The Captain came on board, shifted his clothes, and went right ashore again. Mr Warner & James Patterson had their sweethearts onboard tonight, so they set the Fiddle a going & we had a dance on the quarter deck. Their names were Miss Teresa Clark and Miss Jane Dontevon. We kept it up until 10PM & set the watch.

Sunday 22nd

The larboard watch went on liberty today & our watch spent the day gamming with the other whalers in Harbour. All the watch remained onshore but one man, and the ladies remained onshore likewise, there having been some words about their stopping onboard.

Wednesday 25th

A very heavy swell setting in. The watch all came off all but John Platt & the Carpenter. When the boat went in with the larboard watch, she got capsized in the rollers but, as plenty of assistance was at hand no damage was received, excepting a good drenching in their Sunday go-to-meetings. The boat was also righted without any damage to her.

Saturday 28th

The Copper John Guinan & Carpenter William J Talbot ran away today & we cannot look after them until the Captain comes back from the country, and gets a warrant out for them.

Tuesday 31st

All were onboard this morning but the Cooper & Carpenter & we have got to lay 24 hours according to law to look for them.

Wednesday 1st, April fools day

It was found this morning that three of our men had deserted during the night. Jams Sherman, James Platt and John Platt. Information was immediately sent onshore, where it was found they were already in custody, having been found with Talbott our carpenter & taken on suspicion. They were all brought onboard by a policeman, and our captain came also, putting them in irons & confining them in the after hold. He then went ashore for his papers & returning bout 11:30am, we got under weight taking a last look at the town, where most of our people had enjoyed themselves so well that it seemed more like leaving home again, than it did like leaving a strange place.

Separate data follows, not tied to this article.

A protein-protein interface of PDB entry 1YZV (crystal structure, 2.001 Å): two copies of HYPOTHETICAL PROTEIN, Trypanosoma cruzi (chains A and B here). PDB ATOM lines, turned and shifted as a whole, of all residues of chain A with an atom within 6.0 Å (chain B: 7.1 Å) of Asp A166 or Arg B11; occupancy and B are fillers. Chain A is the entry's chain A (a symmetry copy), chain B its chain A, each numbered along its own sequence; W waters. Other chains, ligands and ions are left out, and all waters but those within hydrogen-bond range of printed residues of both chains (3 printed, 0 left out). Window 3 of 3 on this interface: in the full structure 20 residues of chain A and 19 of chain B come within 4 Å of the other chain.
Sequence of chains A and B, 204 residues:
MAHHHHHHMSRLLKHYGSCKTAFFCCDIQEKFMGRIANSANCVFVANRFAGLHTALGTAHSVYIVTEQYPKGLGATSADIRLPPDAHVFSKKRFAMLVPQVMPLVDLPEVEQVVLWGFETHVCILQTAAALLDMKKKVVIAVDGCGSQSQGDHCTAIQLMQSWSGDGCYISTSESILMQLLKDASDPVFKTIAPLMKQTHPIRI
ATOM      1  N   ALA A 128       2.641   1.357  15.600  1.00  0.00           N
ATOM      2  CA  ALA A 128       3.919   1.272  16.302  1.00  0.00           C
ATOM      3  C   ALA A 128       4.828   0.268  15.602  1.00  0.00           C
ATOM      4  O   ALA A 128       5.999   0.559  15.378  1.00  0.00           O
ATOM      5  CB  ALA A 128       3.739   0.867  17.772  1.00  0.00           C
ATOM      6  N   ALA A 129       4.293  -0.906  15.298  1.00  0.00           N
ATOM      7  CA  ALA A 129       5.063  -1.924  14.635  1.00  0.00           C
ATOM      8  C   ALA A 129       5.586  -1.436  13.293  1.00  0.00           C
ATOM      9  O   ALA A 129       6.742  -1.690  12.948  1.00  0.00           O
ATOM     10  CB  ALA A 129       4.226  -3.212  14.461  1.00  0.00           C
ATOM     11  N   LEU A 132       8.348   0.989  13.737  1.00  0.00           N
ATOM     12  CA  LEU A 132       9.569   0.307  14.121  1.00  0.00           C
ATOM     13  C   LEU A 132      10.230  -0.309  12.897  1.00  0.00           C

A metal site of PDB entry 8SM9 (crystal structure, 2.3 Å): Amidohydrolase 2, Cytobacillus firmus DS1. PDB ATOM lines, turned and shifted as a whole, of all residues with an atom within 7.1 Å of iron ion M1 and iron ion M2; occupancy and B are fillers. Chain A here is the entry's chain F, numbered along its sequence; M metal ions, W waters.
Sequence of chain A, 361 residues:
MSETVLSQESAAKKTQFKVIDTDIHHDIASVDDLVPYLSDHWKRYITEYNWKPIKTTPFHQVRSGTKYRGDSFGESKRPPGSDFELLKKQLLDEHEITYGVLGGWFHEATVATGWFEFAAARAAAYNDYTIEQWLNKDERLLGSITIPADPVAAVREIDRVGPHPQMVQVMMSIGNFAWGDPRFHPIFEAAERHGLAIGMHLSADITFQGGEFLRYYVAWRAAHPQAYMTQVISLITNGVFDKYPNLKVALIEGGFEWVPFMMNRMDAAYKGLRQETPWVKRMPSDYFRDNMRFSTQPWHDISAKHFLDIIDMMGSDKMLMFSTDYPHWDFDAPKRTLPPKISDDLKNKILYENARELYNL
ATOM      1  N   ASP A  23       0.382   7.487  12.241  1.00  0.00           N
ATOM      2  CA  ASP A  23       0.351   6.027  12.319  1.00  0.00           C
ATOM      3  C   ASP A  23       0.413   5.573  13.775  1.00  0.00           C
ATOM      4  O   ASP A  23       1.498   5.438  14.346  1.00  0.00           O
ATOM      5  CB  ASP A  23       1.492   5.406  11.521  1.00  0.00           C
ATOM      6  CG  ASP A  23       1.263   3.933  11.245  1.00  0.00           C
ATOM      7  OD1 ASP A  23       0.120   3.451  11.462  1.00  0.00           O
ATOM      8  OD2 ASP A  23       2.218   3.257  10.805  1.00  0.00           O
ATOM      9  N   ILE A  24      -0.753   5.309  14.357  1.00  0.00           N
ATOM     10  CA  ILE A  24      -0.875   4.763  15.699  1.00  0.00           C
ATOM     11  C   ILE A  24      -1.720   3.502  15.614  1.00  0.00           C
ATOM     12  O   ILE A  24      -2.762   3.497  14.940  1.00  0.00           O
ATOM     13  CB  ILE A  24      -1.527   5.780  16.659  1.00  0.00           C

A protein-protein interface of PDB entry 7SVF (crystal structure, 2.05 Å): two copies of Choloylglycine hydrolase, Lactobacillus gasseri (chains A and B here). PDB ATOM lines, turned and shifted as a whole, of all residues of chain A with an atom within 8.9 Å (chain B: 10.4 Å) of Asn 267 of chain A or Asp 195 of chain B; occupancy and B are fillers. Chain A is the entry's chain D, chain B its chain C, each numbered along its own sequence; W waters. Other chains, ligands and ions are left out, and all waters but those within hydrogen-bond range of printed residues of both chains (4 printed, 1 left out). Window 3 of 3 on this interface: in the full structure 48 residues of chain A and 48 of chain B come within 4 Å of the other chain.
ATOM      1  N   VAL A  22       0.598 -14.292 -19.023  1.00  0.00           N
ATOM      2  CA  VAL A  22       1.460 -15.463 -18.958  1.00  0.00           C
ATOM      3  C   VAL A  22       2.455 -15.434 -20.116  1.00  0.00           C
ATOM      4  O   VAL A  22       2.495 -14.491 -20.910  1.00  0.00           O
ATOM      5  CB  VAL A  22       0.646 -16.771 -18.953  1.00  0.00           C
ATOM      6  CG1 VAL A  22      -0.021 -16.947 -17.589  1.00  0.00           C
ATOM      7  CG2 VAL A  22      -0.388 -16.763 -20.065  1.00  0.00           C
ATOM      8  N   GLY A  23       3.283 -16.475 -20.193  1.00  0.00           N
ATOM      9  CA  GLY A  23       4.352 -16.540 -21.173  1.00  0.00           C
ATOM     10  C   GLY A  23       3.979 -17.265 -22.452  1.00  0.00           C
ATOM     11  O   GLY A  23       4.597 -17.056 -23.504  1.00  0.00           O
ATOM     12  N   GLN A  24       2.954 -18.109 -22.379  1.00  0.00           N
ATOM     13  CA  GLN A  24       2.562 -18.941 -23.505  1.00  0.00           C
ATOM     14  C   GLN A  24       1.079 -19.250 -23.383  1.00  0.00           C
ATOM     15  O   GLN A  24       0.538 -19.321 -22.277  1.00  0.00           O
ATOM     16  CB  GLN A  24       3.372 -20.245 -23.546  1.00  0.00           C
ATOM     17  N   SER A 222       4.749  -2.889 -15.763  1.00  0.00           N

{a} Into The Blue{5}{b} Copyright © 1962 Film Unit, used with permission{5}

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{1} This photograph is actually from the 1930s and the target was likely a dolphin or porpoise, but the harpoon almost certainly dates from the whaling days.{2} Or maybe Boer PoWs - there are differing interpretations of this photograph.{3} Yes, we know - whales are mammals, not fish. That’s just what the industry was called at the time.{4} It was said that, on arrival, whalemen would immediately head for public houses where the type of women they were looking for could be found.{5} Reproduced for educational non-commercial use only; all copyrights are acknowledged.